King Ravine and a mini RMC Cabin Tour

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Feb 28, 2012
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New Boston, NH
  • Lowe's Path trailhead - start (9:00am)
  • reached King Ravine Trail junction (9:55am)
  • King Ravine Trail, reached Subway junction (11:40am)
  • took Subway path, re-joined elevated path on King Ravine Trail (12:20pm)
  • King Ravine Trail, quick lunch about half way up headwall (1:04pm)
  • crested top of King Ravine headwall, at junction with Airline and Gulfside trails (1:40pm)
  • Gulfside Trail south, at Great Gully junction (2:00pm)
  • Gulfside Trail, reached Thunderstorm Junction / Lowe's Path junction (2:05pm)
  • along Lowe's Path, took spur path and reached Crag Camp (3:00pm)
  • break at Crag, then took spur path and reached Gray Knob (3:35pm)
  • took Spur Trail down, reached junction with King Ravine Trail (4:20pm)
  • King Ravine Trail, back to trailhead (~5:30pm)

Photo Library:

GPS track (Strava):

Having done perhaps the toughest of the ravines in the Whites a few weeks earlier, I felt on a small roll and decided for King Ravine, on the other side of the Northern Presidential range. This one featured some very cool cave scrambling, and was smack dab in the middle of Randolph Mountain Club (RMC) country -- an area I'd too-long ignored (though not on purpose).

King Ravine is a rock glacier, reportedly the only one of its kind in New England, and apparently the only north-facing glacial cirque in the area, according to Carl Lenz, RMC Board Member and cabin caretaker, whom we met on our visit to the Gray Knob cabin. It's floor is a jumbled mass of large boulders that fell from above, and under which caves and even some ice can be found year-round. I couldn't ignore such a rugged area any longer!

We parked across the street from the Lowe's Path trailhead, at Lowe's Store in Randolph (formerly known as Durand). A kind gentlemen runs the store, and charges just $1 for the parking privilege; do be sure to pay! We got under way at 9:00 sharp.

Much of the first mile or so of the trail climbs only very slightly. You soon cross an open, wide snowmobile path which features ancient-looking signs marking the junction, and soon another, more narrow but formally-defined, graded with a special black gravel mix, even. These trails run along Route 2 and surely connect with the hundreds of miles of snowmobile and cross-country trails that are so popular in winter.


Before long, we reached the King Ravine Trail junction, and headed up that way. This trail would take us to the top of the headwall, where we'd meet the Airline Trail and start our travel along the ridge. We did not necessarily expect to reach that point, as the weather forecast was iffy and called for a chance of thunderstorms. Skies were cloudy, and the ridge remained in clouds or fog at this point.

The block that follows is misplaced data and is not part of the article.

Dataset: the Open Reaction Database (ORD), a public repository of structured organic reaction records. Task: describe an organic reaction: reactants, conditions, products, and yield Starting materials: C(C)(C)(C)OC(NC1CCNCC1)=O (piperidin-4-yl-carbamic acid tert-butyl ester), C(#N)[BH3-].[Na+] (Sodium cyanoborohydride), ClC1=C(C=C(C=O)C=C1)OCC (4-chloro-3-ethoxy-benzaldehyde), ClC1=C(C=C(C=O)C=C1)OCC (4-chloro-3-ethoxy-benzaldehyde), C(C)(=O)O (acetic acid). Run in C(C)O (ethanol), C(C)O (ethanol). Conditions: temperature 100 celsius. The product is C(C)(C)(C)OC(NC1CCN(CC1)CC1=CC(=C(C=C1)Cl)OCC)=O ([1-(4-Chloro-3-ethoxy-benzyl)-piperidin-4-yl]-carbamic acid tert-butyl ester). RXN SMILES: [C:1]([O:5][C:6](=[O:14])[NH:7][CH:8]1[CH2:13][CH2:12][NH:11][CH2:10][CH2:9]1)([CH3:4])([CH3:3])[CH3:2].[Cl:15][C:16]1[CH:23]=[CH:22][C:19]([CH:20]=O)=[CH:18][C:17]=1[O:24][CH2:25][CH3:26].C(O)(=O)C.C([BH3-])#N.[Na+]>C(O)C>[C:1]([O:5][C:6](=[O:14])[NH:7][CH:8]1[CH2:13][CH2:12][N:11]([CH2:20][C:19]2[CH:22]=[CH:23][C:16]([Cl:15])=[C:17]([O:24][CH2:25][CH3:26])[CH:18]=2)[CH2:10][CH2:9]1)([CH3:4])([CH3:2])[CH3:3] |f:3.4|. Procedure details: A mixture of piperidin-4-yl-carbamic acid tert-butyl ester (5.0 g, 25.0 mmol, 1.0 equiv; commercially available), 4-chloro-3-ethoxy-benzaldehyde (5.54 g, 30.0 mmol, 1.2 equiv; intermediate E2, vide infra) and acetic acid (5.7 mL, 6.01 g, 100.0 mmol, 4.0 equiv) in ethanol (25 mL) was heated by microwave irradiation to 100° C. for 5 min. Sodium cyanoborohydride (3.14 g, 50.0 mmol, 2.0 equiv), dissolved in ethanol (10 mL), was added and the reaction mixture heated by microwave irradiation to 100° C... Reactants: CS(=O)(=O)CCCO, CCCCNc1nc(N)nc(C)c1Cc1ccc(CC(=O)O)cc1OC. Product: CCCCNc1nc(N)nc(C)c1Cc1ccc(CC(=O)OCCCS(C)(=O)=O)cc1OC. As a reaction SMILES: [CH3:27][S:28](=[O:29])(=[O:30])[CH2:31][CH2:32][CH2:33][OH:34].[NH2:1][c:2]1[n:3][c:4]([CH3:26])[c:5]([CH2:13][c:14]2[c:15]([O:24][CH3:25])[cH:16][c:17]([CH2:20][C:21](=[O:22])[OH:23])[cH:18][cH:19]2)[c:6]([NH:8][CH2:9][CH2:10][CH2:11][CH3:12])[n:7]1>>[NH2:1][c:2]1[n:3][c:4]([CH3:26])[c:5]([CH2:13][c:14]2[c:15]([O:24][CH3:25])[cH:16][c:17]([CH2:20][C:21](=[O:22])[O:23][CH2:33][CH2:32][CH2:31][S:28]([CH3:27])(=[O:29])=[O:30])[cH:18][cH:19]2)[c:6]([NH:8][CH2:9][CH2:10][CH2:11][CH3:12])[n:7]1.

RMC very aptly maintains a dense network of trails that cover the north/west side of the Northern Presidential Range (Madison, the four Adams peaks, and Jefferson). It's a hoot to run into so many trail junctions along the way; trails criss-cross at 90-degree and diagonal angles in all directions. Redlining this area takes some real exploration!

We saw the first people, an older couple visiting from Philadelphia, at the Great Gully trail junction. They, like us, were looking to decide how to approach (or not) the ravine, based on the weather forecast and conditions to this point. We still hadn't experience any rain, and could even see a bit of sun trying to peak through at times, mostly down away from the ravine.

We decided to continue on; there was simply no indication that we shouldn't continue, and we still had a ways before we'd be exposed with no quick escape down under treeline.

I had entertained the idea of going up via the Chemin Des Dames trail (another on the Terrifying 25 List), as it features some cool rock formations and caves, but today we'd continue up the headwall. We reached the point along the ravine floor, strewn with very large boulders, at which the trail has two options: a "high" trail that skips along the top of it; or "The Subway", which brings you down and under/around those boulders. Couldn't not go low, so we started in.

The way along the subway wasn't real clear at times, and we did drift off a little to the right as we went along. But we found our way easy enough, meandering under large boulders and through darker spaces that blew very cool air up and over us. It was pretty surreal. We knew there was ice to be seen somewhere down under, but learned later from an RMC caretaker that some of that ice is as old as the the glacier that formed this ravine. Crazy stuff. At a few points, we had to take off our packs to fit through spaces; this was not unlike the commercialized Polar Caves, but with no admission fee!